EBA Releases Liquidity Guidelines for Stablecoin Issuers

EBA Releases Liquidity Guidelines for Stablecoin Issuers

The European Banking Authority (EBA) has issued guidelines regarding liquidity and capital requirements for stablecoin issuers in line with the EU’s new Markets in Crypto Assets (MiCA) regulation.

A third batch of #MiCAR public consultations has now been released making up part of the prudential package of MiCAR deliverables, and covers a number of topics


— EU Banking Authority – EBA ???????? (@EBA_News) November 8, 2023

In the latest framework published on November 8, the EBA stated that the proposed regulation envisions a liquidation stress test, which entails issuers providing a full reserve of assets pegged to stablecoins.

This means only assets meeting specific quality standards can be employed as the basis for a stablecoin or other digital assets.

➡️Supervisory Colleges:

➡️Reporting of transactions with asset-referenced tokens and e-money tokens denominated in a non-EU currency:

➡️Own funds requirements and stress testing of issuers:

— EU Banking Authority – EBA ???????? (@EBA_News) November 8, 2023

The primary objective of the guidelines is to ensure that assets can be swiftly liquidated to generate cash for paying back redemptions to investors, even in highly volatile market conditions.

This is a crucial measure to prevent panic-driven asset runs and contagion crises in stress markets.

The EBA iterated that applying the guidelines would enable stablecoin issuers to manage their reserve of assets.

➡️Recovery plans for issuers of asset-referenced tokens and e-money tokens:

➡️Liquidity requirements and liquidity stress testing of relevant issuers of tokens:

— EU Banking Authority – EBA ???????? (@EBA_News) November 8, 2023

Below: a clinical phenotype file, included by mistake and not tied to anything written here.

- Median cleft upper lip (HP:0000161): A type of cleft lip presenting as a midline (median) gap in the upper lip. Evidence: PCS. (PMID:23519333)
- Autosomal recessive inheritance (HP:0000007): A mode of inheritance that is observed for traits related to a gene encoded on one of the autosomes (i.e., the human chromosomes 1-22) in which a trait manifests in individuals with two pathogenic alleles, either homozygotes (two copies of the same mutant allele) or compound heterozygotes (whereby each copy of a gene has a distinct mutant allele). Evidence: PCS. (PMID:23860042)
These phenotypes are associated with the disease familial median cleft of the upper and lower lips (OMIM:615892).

Based on the liquidity stress test outcomes, the agency or any relevant authority may decide to strengthen the liquidity requirements of issuers to address more risks after recommendations come into effect.

Another notable highlight of the guidelines proposal is the potential exemption of banks.

The EBA clarified that banks may be exempted from certain liquidity requirements in some cases, given that they already hold funds per existing EU bank capital and liquidity regulations.

The additional regulations are intended to prevent undue capital or liquidity advantages over banks for issuers of stablecoins, which may include non-bank institutions if they adhere to the same policies.

In a closing note, the EBA stated that the proposal is still at the consultation stage, which leaves an open window for observers and the general public to provide feedback.

The consultation period will remain open until January 30, 2024, when the MiCAR will hold its initial public hearing.

Bank of England Warns Lenders on Stablecoin Amidst Third Batch of MiCAR

As the EU’s MiCAR gains momentum, the Bank of England (BoE) and the Financial Conduct Authority (FCA) have unveiled initial proposals for regulating stablecoins as part of the first wave of forthcoming rules for the cryptocurrency sector.

In a joint framework released on November 6, the BoE and FCA emphasized that these guidelines are focused on the systemic retail payment systems that involve stablecoins and related service providers, such as payment platforms.

We’ve set out proposals for regulating #stablecoins to harness potential benefits like faster and cheaper payments while protecting #consumers. #Cryptoassets

— Financial Conduct Authority (@TheFCA) November 6, 2023

The entities underscored the risks of utilizing stablecoins within systemic payment systems and advocated subjecting them to equivalent regulatory standards.

We have published a Discussion Paper setting out the Bank’s proposed regulatory regime for systemic payment systems using stablecoins and related service providers:

Share your views on the regime by Tuesday, 6 February 2024:

— Bank of England (@bankofengland) November 6, 2023

In furtherance of this objective, the BoE sent a letter to bank CEOs outlining how financial institutions should manage tokenized deposits if they offer them.

According to the letter, if deposit-takers wish to issue e-money or regulated stablecoins to retail customers, this should be executed through distinct, non-deposit-taking, and insolvency-remote entities.

This is because cash deposit accounts in the United Kingdom are safeguarded by insurance in the event of a liquidation. However, the same does not apply to separate e-money or stablecoin accounts.

With the EU’s MiCAR and the UK’s recommendations set to take shape in the coming months, risks related to lack of regulatory clarity, fraud, and anti-money laundering (AML) may decline when put into effect.

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